write('<tr>\n<td><a href="#"
onclick="setLinks(\'linksmain.html\')">Links</a></td>\n</tr>');
write('<tr>\n<td><a href="#"
onclick="setInfo(\'./informatie.html\')">Informatie</a></td>\n</tr>');
write('</table>');
write('</div>');
write('</body>');
write('</html>');
close();
setPage(pageCode);
}
}

...

function setPage(url) {
parent.mainframe.location.href = url.toString();
}


I could be wrong, but I think everyone missed the obvious here. The function
setHome() does document.write(). The moment the code issues document.open();
document.write(...); the content of the current document (including the
function setPage()) is destroyed.

By the time Firefox gets to the call "setPage(pageCode);", that function no
longer exists.

It's generally not a good idea to document.write() into the current document
after it has been closed by "</body></html>".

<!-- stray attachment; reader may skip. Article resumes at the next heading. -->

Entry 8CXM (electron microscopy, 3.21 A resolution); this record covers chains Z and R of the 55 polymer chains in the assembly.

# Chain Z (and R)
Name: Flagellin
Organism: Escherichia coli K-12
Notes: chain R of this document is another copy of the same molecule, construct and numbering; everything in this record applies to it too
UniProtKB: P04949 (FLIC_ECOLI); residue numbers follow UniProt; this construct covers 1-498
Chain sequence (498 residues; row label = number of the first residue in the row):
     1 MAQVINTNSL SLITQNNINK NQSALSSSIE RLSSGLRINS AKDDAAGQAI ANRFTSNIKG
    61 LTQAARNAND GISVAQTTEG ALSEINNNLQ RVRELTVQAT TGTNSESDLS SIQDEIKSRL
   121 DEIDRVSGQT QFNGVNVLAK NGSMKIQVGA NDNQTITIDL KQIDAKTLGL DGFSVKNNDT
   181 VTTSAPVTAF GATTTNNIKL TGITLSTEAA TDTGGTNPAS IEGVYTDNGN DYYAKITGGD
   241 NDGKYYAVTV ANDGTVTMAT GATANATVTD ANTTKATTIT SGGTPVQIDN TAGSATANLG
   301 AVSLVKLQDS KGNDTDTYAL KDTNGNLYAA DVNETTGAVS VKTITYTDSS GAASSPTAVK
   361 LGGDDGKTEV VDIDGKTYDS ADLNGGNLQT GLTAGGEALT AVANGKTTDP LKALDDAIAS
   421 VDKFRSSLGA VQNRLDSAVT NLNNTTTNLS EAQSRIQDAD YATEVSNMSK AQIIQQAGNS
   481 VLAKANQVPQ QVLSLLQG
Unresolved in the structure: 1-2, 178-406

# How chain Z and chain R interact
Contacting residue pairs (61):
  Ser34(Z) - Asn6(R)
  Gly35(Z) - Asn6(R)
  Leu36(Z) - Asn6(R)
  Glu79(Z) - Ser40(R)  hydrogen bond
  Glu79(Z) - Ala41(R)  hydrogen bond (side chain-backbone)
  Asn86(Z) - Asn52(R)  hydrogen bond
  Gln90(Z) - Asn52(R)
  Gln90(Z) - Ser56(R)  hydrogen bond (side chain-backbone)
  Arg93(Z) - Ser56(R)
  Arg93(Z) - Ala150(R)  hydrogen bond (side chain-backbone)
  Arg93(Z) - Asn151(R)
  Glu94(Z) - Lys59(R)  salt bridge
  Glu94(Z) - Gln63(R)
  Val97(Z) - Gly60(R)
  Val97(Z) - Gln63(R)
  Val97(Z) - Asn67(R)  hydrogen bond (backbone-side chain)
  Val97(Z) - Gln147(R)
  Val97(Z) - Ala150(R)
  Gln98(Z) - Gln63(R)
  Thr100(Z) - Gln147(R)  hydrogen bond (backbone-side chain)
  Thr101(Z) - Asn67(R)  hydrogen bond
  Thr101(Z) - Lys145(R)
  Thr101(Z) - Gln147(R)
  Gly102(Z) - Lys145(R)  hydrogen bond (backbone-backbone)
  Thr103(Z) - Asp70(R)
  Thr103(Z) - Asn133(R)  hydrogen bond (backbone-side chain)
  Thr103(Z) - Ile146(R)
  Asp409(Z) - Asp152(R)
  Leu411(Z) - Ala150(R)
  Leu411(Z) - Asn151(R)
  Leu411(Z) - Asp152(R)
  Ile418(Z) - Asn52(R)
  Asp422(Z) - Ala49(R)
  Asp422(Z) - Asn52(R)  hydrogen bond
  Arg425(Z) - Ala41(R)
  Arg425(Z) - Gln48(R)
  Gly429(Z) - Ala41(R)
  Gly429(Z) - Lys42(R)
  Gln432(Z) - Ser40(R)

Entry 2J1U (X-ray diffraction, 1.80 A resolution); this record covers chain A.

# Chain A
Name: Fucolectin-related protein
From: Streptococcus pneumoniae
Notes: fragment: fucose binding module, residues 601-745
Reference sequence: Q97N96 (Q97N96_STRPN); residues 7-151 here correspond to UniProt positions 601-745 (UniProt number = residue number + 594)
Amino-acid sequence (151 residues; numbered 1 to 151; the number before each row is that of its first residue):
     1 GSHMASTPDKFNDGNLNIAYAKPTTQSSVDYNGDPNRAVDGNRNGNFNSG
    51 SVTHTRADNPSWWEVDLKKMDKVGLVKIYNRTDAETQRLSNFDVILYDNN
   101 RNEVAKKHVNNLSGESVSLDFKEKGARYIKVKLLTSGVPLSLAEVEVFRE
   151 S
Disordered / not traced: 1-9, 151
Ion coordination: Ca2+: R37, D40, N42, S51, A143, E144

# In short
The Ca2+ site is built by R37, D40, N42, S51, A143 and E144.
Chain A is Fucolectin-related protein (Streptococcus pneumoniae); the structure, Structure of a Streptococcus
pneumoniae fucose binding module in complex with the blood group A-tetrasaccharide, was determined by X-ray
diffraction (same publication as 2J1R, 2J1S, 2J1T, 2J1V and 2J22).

--
Grant Wagner <gw*****@agricoreunited.com>
comp.lang.javascript FAQ - http://jibbering.com/faq

Jul 23 '05 #11

P: n/a
Grant Wagner <gw*****@agricoreunited.com> writes:
I could be wrong, but I think everyone missed the obvious here. The function
setHome() does document.write(). The moment the code issues document.open();
document.write(...); the content of the current document (including the
function setPage()) is destroyed.


I think you are wrong (but I could be too :). As long as the Javascript
is executing, its execution context remains in existence. That means that
even after writing the document, even if the new document was put into